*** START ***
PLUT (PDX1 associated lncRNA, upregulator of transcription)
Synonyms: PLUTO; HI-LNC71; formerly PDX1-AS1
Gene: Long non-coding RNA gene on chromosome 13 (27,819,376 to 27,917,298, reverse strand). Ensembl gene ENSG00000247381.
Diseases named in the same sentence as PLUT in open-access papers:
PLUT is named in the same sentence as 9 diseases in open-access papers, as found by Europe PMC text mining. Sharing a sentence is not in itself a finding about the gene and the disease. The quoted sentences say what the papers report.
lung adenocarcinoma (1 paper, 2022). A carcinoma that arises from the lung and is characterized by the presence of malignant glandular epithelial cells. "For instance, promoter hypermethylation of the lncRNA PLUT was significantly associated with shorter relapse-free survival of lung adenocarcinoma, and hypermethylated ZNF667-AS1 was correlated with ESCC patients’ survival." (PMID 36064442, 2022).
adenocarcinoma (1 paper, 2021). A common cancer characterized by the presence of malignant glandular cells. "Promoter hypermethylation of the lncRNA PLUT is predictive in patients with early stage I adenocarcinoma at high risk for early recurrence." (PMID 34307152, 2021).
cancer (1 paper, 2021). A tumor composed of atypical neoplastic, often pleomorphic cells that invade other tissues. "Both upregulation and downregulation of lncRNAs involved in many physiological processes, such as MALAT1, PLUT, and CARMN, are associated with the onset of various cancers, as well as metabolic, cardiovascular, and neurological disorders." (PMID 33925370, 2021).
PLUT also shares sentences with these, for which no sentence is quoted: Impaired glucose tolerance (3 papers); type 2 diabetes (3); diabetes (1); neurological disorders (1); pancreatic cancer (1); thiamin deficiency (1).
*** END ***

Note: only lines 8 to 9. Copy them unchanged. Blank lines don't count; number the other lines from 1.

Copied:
cancer (1 paper, 2021). A tumor composed of atypical neoplastic, often pleomorphic cells that invade other tissues. "Both upregulation and downregulation of lncRNAs involved in many physiological processes, such as MALAT1, PLUT, and CARMN, are associated with the onset of various cancers, as well as metabolic, cardiovascular, and neurological disorders." (PMID 33925370, 2021).
PLUT also shares sentences with these, for which no sentence is quoted: Impaired glucose tolerance (3 papers); type 2 diabetes (3); diabetes (1); neurological disorders (1); pancreatic cancer (1); thiamin deficiency (1).